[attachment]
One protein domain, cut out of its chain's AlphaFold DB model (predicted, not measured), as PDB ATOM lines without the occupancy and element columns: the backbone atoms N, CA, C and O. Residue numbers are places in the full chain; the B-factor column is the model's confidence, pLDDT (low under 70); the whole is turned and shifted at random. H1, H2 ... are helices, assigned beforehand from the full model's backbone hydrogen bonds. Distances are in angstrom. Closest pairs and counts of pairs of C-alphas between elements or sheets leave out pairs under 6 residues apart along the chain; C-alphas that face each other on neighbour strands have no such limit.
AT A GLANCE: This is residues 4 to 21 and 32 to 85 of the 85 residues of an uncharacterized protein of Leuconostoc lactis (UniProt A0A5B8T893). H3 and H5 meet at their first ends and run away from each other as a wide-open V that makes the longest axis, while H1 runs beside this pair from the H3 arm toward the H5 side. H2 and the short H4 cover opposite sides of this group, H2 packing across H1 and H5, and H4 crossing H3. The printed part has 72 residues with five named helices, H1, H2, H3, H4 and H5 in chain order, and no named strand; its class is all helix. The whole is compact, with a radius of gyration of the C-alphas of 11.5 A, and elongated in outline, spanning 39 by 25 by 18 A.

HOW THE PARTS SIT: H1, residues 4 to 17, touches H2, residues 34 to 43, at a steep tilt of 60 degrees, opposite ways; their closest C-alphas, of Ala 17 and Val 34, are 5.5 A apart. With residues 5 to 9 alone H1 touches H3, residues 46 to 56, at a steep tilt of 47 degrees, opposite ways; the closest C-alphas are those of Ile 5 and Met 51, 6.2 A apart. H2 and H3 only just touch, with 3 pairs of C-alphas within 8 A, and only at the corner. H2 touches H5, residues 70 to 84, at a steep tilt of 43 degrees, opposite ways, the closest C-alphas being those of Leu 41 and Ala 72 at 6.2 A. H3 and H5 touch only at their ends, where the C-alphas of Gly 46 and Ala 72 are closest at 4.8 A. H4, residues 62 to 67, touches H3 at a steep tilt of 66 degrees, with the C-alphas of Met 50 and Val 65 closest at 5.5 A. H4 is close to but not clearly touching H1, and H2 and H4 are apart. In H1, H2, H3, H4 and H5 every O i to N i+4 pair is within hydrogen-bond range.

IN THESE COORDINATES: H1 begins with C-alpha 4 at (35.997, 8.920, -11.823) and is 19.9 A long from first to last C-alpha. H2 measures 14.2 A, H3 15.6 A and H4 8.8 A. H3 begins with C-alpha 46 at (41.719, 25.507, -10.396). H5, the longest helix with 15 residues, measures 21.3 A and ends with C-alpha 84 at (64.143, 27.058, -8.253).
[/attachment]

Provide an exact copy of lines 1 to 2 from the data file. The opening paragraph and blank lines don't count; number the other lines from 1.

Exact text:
AT A GLANCE: This is residues 4 to 21 and 32 to 85 of the 85 residues of an uncharacterized protein of Leuconostoc lactis (UniProt A0A5B8T893). H3 and H5 meet at their first ends and run away from each other as a wide-open V that makes the longest axis, while H1 runs beside this pair from the H3 arm toward the H5 side. H2 and the short H4 cover opposite sides of this group, H2 packing across H1 and H5, and H4 crossing H3. The printed part has 72 residues with five named helices, H1, H2, H3, H4 and H5 in chain order, and no named strand; its class is all helix. The whole is compact, with a radius of gyration of the C-alphas of 11.5 A, and elongated in outline, spanning 39 by 25 by 18 A.

HOW THE PARTS SIT: H1, residues 4 to 17, touches H2, residues 34 to 43, at a steep tilt of 60 degrees, opposite ways; their closest C-alphas, of Ala 17 and Val 34, are 5.5 A apart. With residues 5 to 9 alone H1 touches H3, residues 46 to 56, at a steep tilt of 47 degrees, opposite ways; the closest C-alphas are those of Ile 5 and Met 51, 6.2 A apart. H2 and H3 only just touch, with 3 pairs of C-alphas within 8 A, and only at the corner. H2 touches H5, residues 70 to 84, at a steep tilt of 43 degrees, opposite ways, the closest C-alphas being those of Leu 41 and Ala 72 at 6.2 A. H3 and H5 touch only at their ends, where the C-alphas of Gly 46 and Ala 72 are closest at 4.8 A. H4, residues 62 to 67, touches H3 at a steep tilt of 66 degrees, with the C-alphas of Met 50 and Val 65 closest at 5.5 A. H4 is close to but not clearly touching H1, and H2 and H4 are apart. In H1, H2, H3, H4 and H5 every O i to N i+4 pair is within hydrogen-bond range.